Appearance-Based Discrimination in Corporate America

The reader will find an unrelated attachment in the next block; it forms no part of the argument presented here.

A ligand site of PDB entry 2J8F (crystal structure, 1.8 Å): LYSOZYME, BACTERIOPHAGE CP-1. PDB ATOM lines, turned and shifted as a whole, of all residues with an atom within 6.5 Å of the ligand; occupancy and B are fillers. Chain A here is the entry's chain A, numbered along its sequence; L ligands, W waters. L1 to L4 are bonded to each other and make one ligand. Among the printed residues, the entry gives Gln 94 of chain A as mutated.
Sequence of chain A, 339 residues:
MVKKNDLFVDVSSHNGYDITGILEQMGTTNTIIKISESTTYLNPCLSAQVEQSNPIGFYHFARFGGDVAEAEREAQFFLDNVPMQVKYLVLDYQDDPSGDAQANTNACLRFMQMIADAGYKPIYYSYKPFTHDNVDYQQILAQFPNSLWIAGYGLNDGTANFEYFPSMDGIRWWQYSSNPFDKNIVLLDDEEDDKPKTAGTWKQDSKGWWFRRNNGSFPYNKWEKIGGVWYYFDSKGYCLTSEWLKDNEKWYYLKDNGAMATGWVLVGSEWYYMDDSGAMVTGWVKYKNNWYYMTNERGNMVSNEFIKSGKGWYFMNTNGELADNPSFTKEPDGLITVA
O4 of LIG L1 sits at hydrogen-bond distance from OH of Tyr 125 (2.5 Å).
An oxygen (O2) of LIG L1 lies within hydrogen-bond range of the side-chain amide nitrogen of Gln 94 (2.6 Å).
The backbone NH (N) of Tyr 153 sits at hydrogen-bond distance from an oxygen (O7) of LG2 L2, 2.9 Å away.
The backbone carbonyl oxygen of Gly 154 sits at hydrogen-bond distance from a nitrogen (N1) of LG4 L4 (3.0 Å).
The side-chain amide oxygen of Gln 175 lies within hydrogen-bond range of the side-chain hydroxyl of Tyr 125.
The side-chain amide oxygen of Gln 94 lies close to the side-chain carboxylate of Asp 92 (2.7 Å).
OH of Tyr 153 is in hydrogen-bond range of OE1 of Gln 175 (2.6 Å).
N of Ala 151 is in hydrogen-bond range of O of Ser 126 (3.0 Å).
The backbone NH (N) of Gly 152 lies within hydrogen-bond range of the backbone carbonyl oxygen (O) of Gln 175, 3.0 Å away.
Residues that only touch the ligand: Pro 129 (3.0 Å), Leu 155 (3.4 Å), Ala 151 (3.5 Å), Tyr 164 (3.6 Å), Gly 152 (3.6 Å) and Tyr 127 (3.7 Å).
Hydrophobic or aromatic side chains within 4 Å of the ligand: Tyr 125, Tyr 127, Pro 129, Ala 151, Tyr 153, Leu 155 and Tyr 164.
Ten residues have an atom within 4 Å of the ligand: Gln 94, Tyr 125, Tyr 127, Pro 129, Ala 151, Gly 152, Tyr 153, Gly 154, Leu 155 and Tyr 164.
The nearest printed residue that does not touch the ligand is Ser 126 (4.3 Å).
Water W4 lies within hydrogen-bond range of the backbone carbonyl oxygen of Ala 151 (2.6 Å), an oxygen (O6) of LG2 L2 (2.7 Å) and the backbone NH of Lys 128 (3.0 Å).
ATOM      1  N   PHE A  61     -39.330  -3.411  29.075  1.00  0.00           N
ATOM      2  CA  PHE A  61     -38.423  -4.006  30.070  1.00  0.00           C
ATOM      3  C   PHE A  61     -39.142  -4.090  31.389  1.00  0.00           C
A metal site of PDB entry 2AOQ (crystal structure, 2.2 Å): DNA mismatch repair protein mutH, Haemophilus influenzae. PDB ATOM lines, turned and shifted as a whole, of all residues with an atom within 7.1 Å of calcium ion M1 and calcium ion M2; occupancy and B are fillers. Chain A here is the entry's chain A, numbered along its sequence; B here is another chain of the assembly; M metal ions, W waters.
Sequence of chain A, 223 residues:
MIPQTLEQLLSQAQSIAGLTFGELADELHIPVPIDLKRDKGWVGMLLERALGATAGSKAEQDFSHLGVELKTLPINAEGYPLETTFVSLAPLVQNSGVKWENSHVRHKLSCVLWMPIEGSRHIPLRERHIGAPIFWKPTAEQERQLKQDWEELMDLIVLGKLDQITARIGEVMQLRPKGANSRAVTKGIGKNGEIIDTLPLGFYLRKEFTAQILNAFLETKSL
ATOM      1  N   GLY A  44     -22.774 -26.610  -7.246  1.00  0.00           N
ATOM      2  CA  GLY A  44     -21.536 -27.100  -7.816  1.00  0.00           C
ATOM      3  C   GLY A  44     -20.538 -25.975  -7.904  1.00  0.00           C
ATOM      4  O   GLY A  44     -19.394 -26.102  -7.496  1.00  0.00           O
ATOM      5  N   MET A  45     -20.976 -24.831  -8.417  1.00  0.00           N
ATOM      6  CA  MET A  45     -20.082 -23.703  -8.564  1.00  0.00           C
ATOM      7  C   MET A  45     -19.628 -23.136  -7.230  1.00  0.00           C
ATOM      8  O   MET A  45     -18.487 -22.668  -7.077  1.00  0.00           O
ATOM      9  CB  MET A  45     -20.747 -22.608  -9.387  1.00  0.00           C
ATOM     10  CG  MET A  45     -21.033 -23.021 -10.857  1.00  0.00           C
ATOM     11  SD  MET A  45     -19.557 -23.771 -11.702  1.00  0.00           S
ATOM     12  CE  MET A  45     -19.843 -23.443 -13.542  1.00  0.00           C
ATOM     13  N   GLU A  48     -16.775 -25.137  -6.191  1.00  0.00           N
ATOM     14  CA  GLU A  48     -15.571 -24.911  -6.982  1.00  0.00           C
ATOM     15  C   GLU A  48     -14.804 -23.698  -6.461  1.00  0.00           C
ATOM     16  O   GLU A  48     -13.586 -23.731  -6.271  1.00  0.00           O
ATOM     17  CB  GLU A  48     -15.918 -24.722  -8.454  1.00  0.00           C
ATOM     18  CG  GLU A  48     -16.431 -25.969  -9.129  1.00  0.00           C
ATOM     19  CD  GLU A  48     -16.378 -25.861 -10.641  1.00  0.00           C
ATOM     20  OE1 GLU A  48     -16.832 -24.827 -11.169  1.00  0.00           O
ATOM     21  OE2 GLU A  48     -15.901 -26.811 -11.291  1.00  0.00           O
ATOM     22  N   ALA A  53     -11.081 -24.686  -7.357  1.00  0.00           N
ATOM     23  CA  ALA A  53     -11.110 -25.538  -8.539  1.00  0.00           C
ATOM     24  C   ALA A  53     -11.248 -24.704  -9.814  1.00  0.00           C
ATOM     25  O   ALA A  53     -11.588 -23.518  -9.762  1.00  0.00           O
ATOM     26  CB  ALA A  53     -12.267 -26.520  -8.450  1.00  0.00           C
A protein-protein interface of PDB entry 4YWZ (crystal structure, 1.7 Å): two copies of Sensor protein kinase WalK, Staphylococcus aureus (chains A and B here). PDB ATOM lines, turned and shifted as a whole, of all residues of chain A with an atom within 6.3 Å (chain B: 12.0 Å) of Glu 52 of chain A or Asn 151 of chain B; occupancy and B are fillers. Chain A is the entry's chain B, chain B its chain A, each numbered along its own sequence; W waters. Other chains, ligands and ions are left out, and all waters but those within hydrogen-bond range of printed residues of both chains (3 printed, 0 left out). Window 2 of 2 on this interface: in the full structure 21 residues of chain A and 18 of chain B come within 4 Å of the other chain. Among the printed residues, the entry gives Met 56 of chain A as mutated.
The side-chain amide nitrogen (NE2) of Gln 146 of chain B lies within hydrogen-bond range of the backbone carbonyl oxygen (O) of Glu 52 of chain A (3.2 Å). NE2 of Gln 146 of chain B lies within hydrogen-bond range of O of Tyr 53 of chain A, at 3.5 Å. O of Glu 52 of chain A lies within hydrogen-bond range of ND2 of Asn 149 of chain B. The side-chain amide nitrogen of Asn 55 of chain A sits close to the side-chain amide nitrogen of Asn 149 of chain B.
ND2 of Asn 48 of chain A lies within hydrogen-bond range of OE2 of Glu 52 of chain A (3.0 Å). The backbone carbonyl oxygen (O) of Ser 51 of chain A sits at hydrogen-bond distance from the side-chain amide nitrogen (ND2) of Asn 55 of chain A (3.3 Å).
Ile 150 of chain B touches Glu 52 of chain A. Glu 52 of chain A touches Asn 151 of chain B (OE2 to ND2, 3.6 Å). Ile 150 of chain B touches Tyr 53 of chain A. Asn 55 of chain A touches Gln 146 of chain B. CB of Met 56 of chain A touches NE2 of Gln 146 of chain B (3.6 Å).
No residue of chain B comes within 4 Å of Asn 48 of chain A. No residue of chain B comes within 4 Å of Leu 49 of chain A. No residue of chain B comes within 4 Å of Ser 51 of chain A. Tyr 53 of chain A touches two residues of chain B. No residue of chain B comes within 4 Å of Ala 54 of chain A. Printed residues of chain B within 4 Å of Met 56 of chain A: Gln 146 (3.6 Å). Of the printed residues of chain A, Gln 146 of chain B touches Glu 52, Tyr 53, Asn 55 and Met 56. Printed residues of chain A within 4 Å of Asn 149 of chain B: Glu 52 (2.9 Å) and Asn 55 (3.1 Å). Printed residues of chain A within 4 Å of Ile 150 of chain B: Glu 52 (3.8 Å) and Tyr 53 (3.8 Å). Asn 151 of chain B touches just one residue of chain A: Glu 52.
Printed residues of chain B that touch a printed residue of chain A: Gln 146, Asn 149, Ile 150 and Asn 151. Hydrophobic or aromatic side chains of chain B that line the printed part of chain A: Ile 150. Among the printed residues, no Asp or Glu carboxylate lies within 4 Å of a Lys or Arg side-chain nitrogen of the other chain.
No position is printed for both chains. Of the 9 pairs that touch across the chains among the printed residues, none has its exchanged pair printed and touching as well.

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When the issue of discrimination materializes, the common types that come to mind are class, race, and gender discrimination. However, appearance-based discrimination in the workplace is a growing issue in America. Discrimination based on appearance is different from other forms in that it can be used to discriminate against a wide range of people. From gender, race, and sex, to social class, age, and weight, every person has a physical appearance, which in turn makes every person a candidate for being judged. Whether intentional or unintentional, the physical appearances of workers from all walks of life are being subjected to corporate scrutiny. When deciding who should represent their companies, American employers tend to focus on a person’s ability to conform and outward appearances rather than a person’s skill level. One such instance has already led to two lawsuits being filed against the corporate giant Abercrombie & Fitch. Discussed in Paula Rothenberg’s book Race, Class and Gender in the United States, Carol Vu uncovers Abercrombie’s vision of their ideal employee. People of African American, Filipino, or Latino descent were unable to provide the stereotypical all-American look that Abercrombie typically expects their workers to exude. It is no coincidence that these minority groups also comprise the bottom tier of the American Ethnic Hierarchy. There is also a direct correlation between the minority groups who make up the bottom tier of the American Ethnic Hierarchy also belonging to a substantially poorer economic class than the Euro-Americans in the top two tiers (Marger 308-310). This is another contributing factor leading companies like Abercrombie to hire a mainly white staff. If the higher economic cl... ... middle of paper ... ... Works Cited Darlin, Damon. "Extra Weight, Higher Costs." Nytimes.com. The New York Times Company, 2 Dec. 2006. Web. . Ehrenreich, Barbara. Bait and Switch: The (Futile) Pursuit of the American Dream. 1st ed. New York City, N.Y: Henry Holt, 2006. Kindle Ebook. Marger, Martin N. Social Inequality: Patterns and Processes. 5th ed. New York, N.Y: McGraw-Hill, 2011. Print. Tahmincioglu, Eve. "Fat Chance: It's Not Easy for Obese Workers." Msnbc.com. Msnbc Digital Network, 26 Jan. 2007. Web. . Vu, Carol N. "Abercrombie Settles Class-Action Suit." Race, Class, and Gender in the United States: An Integrated Study. By Paula S. Rothenberg. 8th ed. New York, N.Y: Worth, 2010. 253-55. Print.
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